Introgressive hybridization can be a powerful force impacting patterns of evolution at multiple taxonomic levels. We aimed to understand how introgression has affected speciation and diversification within a species complex of jumping spiders. The Habronattus americanus subgroup is a recently radiating group of jumping spiders, with species now in contact after hypothesized periods of isolation during glaciation cycles of the Pleistocene. Effects of introgression on genomes and morphology were investigated using phylogenomic and clustering methods using RADseq, ultraconserved elements (UCEs), and morphological data. We characterized 14 unique species/morphs using non-metric multidimensional scaling of morphological data, a majority of which were not recovered as monophyletic in our phylogenomic analyses. Morphological clusters and genetic lineages are highly incongruent, such that geographic region was a greater predictor of phylogenetic relatedness and genomic similarity than species or morph identity. STRUCTURE analyses support this pattern, revealing clusters corresponding to larger geographic regions. A history of rapid radiation in combination with frequent introgression seems to have mostly homogenized the genomes of species in this system, while selective forces maintain distinct male morphologies. GEMMA analyses support this idea by identifying SNPs correlated with distinct male morphologies. Overall, we have uncovered a system at odds with a typical bifurcating evolutionary model, instead supporting one where closely related species evolve together connected through multiple introgression events, creating a reticulate evolutionary history.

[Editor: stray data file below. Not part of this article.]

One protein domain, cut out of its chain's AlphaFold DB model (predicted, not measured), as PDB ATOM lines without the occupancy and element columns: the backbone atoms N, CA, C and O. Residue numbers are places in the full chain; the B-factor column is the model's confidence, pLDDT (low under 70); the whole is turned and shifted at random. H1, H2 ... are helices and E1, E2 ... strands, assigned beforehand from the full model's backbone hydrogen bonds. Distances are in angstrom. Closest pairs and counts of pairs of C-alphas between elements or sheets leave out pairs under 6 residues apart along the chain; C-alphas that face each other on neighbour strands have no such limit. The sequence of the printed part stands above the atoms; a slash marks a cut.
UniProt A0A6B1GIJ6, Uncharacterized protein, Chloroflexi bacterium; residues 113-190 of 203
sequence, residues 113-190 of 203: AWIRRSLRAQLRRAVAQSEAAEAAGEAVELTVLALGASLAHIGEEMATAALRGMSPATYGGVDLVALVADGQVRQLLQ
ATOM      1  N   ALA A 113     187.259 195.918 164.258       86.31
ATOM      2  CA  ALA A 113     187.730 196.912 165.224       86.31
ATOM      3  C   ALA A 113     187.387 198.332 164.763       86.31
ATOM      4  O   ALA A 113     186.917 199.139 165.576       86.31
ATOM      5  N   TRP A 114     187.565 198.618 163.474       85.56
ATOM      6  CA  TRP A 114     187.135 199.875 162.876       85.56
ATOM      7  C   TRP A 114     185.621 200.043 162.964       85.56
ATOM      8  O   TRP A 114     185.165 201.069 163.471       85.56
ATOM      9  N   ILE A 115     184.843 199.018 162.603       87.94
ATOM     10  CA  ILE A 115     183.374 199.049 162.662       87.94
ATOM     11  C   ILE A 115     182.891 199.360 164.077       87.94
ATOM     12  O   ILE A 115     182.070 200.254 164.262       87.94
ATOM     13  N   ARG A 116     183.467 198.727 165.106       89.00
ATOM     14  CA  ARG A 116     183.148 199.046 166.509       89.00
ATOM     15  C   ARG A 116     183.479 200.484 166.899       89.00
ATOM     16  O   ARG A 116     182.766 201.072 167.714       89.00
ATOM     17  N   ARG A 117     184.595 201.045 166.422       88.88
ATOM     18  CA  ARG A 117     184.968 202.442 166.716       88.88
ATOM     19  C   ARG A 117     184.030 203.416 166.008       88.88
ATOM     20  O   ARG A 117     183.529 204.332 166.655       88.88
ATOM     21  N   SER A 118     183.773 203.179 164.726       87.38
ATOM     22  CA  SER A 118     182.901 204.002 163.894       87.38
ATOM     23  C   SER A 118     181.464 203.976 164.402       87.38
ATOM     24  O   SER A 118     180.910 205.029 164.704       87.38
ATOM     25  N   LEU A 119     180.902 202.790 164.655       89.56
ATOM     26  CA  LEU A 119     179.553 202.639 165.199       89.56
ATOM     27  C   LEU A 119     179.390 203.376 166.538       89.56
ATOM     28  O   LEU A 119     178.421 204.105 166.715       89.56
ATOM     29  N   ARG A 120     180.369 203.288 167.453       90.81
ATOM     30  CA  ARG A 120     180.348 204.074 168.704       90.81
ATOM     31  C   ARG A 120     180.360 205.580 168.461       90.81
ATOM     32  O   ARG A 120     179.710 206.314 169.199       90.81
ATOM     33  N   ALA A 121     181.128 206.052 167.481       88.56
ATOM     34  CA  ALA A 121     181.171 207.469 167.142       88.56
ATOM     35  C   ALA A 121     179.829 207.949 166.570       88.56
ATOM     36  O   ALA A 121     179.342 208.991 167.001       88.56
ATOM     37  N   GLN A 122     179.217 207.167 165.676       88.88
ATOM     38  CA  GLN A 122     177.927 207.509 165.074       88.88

more » « less
  4. null (Ed.)